I got my start in landscape connectivity there and built on it as a U.S. Senator, and then as U.S. Secretary of the Interior. In the latter role, I was working on landscapes across the entire country. We were dealing with opportunities and challenges — as well as climate change — and we recognized that this was important enough to create Landscape Conservation Cooperatives. The result was connected landscapes all across the U.S. These cooperatives are still living, breathing, dynamic and moving forward.
There’s increased recognition about landscape connectivity all across the U.S., and lessons for other places in our country, but also across the Americas.
I have always seen how landscape connectivity is important for wildlife, fish and people. I’ve worked with others to connect ecosystems between the U.S. and Mexico, and the U.S. and Canada. The Crown of the Continent, which connects Glacier National Park in the U.S. and Waterton Lakes National Park in Canada, is a great example of the importance of landscape connectivity.
Q: Could you talk about diversity, equity and inclusion in the conservation realm, and how the center will focus on that work?
A: Beth Conover
Conservation is of critical importance to everyone. The idea behind the Center is, in part, to build a broader constituency. Traditionally, conservation is associated with a small demographic: wealthy white people. But recently, groups like Green 2.0 have pointed out that environmental values are much more widespread. People from all demographics care about clean air, water and natural areas. Our hope is to broaden the narrative, and to bring new voices forward including Native Americans and First Nations, city residents, young people and people of color. We want this broader constituency to see themselves in conservation issues and policies — many are already doing so — and to shape the narrative moving forward.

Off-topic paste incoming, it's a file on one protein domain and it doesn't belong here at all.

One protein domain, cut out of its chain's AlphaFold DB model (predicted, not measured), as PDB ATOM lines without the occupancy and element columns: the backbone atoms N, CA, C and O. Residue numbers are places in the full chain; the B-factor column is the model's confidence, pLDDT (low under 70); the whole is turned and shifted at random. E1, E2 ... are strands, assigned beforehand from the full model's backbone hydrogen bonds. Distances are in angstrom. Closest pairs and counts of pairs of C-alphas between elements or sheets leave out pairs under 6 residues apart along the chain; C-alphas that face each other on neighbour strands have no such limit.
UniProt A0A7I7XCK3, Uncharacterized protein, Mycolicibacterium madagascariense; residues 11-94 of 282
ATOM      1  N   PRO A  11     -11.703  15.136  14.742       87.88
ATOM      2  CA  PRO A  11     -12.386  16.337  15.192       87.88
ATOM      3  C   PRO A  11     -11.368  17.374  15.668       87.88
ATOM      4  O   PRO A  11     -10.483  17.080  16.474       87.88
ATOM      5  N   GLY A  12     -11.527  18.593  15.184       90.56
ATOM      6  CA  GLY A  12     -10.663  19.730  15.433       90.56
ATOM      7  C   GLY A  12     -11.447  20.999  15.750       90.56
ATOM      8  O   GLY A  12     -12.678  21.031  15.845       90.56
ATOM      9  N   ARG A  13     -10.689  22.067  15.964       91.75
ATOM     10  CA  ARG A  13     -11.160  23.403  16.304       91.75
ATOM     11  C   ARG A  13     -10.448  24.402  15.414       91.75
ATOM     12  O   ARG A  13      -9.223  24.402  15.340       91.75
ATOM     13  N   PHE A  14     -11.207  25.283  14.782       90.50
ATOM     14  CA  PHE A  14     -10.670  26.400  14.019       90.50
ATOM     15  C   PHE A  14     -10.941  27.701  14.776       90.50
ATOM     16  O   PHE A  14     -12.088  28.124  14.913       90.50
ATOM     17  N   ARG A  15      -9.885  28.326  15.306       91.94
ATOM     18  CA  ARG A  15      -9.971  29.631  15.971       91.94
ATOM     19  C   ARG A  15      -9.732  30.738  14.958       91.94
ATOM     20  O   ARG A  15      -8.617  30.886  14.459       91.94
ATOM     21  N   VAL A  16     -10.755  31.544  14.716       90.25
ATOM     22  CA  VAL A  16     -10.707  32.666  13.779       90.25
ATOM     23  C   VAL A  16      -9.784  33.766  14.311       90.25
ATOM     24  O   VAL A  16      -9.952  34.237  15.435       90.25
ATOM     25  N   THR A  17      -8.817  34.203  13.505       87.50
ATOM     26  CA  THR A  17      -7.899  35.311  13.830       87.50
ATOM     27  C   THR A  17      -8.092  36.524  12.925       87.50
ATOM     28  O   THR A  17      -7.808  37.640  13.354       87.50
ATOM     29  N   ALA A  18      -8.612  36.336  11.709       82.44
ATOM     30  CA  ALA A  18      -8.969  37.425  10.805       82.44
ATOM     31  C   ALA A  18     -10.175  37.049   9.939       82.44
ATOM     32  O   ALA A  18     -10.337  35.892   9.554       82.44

“People from all demographics care about clean air, water and natural areas. Our hope is to broaden the narrative, and to bring new voices forward including Native Americans and First Nations, city residents, young people and people of color. ”
— Beth Conover, director of Salazar Center for North American Conservation
A: Ken Salazar
The world of the environment and conservation has really failed to have what I would call an imperative for an inclusive America. For me, it’s a civil rights issue, something that has been a keystone of my life’s work.